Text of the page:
APTOS – Local cases of whooping cough, which can be life threatening for infants, have doubled since October from 29…
APTOS – Local cases of whooping cough, which can be life threatening for infants, have doubled since October from 29 to 66, prompting an alert from Santa Cruz County health officials seeking to prevent the highly contagious disease from spreading.  Most cases of pertussis, as it is known medically, have been associated with schools, according to the county’s Public Health Division staff.
Dr. Arnold Leff, the county health officer, identified the affected schools as Aptos Junior High, Aptos High School, the New School, an alternative campus in Watsonville for high school students, Orchard School, a private school in Aptos for childcare through sixth grade, and Monarch School, a small public alternative school in Santa Cruz for kindergarten through fifth grade.
“Pertussis is usually not very serious in teenagers,” he said. “But in infants it can be deadly.”
Three California Infants who contracted whooping cough in 201
4 died. The state experienced a pertussis epidemic that year, more than 11,000 cases, according to the California Department of Public Health, with this being the highest number of cases in more than 60 years.
Treatment involves five days of antibiotics. Leff said this is important to prevent complications such as pneumonia, a lung infection that if untreated can be deadly.
These infected remain contagious for three weeks without antibiotics, Leff said, and health officials advise keeping children home from school until they have finished their antibiotics.
Thus, an outbreak that a school could affect attendance, which could affect state funding for the school, which is based on average daily attendance.
Leff recommends parents who observe symptoms such as cough without a fever , gasping or vomiting, talking to their pediatrician about antibiotics. He advises an urgent care visit as preferable to the hospital emergency room.
For those not coughing, he advises immunization.
Whooping cough almost disappeared after a vaccine was developed in 1948 to inoculate against diphtheria, tetanus and whole cell pertussis – called Dtap.
In 1997, a new version containing antigen instead of whole cells came out.
A booster version called Tdap for kids age 11 and older provides protection that is short-lived, according to a 2016 Kaiser Permanent Study in Northern California of 1,200 vaccinated adolescents from 2006 to 2015. The study covered the time when whopping cough epidemics broke out in 2010 and 2014.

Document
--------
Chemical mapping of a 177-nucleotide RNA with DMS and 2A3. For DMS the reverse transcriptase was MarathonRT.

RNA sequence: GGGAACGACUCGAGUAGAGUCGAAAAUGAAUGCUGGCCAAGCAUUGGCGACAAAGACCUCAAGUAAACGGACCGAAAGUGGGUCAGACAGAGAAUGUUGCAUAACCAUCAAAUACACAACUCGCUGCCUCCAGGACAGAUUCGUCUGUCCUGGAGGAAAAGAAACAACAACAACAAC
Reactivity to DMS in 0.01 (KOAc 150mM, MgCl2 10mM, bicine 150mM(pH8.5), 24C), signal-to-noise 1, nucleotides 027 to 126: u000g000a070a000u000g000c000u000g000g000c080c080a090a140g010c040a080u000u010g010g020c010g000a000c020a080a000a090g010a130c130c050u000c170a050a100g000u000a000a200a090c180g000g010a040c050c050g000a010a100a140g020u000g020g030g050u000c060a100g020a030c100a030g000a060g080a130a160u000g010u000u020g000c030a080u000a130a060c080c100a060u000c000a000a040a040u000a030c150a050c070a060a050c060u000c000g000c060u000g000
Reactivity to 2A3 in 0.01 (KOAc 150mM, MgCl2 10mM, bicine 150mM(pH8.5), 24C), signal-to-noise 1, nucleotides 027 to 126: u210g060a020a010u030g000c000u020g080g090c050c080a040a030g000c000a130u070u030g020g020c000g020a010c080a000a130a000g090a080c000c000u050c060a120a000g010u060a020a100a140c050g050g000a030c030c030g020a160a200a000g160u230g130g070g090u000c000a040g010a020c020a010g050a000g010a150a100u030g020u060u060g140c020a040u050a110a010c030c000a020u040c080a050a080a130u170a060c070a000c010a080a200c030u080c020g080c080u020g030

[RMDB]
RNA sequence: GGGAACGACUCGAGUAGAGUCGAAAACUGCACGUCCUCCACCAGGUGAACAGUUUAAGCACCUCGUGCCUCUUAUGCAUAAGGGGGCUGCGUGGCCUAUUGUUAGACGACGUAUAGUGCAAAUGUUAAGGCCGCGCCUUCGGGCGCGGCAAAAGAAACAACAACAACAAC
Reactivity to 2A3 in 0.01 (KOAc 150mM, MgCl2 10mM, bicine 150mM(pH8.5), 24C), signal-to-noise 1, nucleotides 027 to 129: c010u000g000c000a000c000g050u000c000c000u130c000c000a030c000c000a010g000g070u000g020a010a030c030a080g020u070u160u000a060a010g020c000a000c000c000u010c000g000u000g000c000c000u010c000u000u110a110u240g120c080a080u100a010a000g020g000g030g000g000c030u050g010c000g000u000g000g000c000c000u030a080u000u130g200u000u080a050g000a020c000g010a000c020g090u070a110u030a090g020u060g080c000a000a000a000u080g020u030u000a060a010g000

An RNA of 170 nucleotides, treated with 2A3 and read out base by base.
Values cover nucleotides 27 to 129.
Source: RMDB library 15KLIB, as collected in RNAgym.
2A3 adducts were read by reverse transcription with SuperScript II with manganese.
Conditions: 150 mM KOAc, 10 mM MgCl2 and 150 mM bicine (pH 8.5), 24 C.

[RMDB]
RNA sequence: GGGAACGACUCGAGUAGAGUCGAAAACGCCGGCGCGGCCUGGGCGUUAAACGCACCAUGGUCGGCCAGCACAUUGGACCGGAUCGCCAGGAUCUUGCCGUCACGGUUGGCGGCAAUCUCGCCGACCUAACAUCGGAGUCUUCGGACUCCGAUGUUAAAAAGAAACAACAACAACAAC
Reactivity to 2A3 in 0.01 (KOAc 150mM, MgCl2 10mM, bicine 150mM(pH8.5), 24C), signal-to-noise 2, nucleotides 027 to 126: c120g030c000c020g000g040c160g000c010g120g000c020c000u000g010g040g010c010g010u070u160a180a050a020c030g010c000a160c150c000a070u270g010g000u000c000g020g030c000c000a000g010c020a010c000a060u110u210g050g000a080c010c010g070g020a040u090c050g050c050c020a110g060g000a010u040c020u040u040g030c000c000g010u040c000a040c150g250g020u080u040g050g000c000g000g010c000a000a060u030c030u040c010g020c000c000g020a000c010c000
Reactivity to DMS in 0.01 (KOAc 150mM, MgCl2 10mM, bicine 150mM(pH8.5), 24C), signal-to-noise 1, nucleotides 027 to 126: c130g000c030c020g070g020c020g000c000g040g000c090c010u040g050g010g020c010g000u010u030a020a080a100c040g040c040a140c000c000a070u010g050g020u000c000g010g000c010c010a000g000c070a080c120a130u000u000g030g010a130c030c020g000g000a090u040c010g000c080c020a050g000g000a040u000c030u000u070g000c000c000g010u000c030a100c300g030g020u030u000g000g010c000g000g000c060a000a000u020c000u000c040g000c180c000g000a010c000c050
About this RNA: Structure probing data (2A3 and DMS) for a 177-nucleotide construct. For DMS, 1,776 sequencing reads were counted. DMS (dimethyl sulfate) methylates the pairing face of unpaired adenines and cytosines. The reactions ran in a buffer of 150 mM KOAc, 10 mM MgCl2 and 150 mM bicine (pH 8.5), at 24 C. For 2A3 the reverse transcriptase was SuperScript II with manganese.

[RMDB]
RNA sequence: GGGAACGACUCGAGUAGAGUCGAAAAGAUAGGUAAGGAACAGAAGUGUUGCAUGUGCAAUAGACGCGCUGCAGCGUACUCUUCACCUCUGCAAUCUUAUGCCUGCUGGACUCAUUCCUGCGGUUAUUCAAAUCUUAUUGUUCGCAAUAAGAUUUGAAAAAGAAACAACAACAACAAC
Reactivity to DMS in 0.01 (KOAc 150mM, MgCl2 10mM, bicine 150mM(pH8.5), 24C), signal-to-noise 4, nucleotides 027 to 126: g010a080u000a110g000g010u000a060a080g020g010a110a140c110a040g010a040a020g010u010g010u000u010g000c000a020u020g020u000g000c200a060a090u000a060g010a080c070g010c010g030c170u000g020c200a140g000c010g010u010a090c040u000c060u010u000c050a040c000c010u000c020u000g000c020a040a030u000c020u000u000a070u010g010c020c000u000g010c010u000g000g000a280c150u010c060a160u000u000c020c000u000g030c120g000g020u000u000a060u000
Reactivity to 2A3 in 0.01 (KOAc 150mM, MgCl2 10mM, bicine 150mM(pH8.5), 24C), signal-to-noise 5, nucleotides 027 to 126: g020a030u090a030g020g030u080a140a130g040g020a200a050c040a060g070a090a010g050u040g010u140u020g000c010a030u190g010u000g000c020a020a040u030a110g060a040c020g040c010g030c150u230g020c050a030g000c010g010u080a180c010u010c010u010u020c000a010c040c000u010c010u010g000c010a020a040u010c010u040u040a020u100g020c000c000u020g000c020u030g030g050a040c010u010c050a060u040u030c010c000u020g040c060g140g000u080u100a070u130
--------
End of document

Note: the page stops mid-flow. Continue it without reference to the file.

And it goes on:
“Routine immunization with Tdap did not prevent pertussis outbreaks among this highly vaccinated population , “The study concluded, adding that the vaccine provided” moderate protection against pertussis during the first year after vaccination, and then protection wanes “to less than 9 percent after four years.
The authors of the study, Kaiser researchers Joan Bartlett and Bruce Fireman and physicians Nicola Klein and Roger Baxter, concluded, “The results in this study raise serious questions regarding the benefits of routine ely administering a single dose of Tdap to every adolescent aged 11 or 12 years. Because Tdap provides reasonable short-term protection against pertussis, Tdap may more effectively contain pertussis if it is administered to adolescents in anticipation of a local pertussis outbreak rather than on a routine basis. “
Kaiser purchased the vaccine for the study from GlaxoSmithKline and Sanofi Pasteur, who provided research support to Baxter, who died in 2016, and Klein, according to the study, published in the journal Pediatrics in March 2016.
If Leff sees it, having some protection is better than not having any protection.
If you have symptoms: Consider visiting the doctor when the cough becomes more severe.
If you know you were exposed: See your doctor.
How to prevent: Vaccination typically offers good protection for the first few years, but then protection decreases. A booster vaccine can boost protection. Wash hands with soap and water for 15-20 seconds; cough and sneeze into your elbow rather than your hand, and teach children to do the same. Stay home from work or school to prevent others getting sick.
Information: https://www.cdc.gov/pertussis/. For public health questions, call the Santa Cruz County Health Services Communicable Disease Unit at 831-454-4114.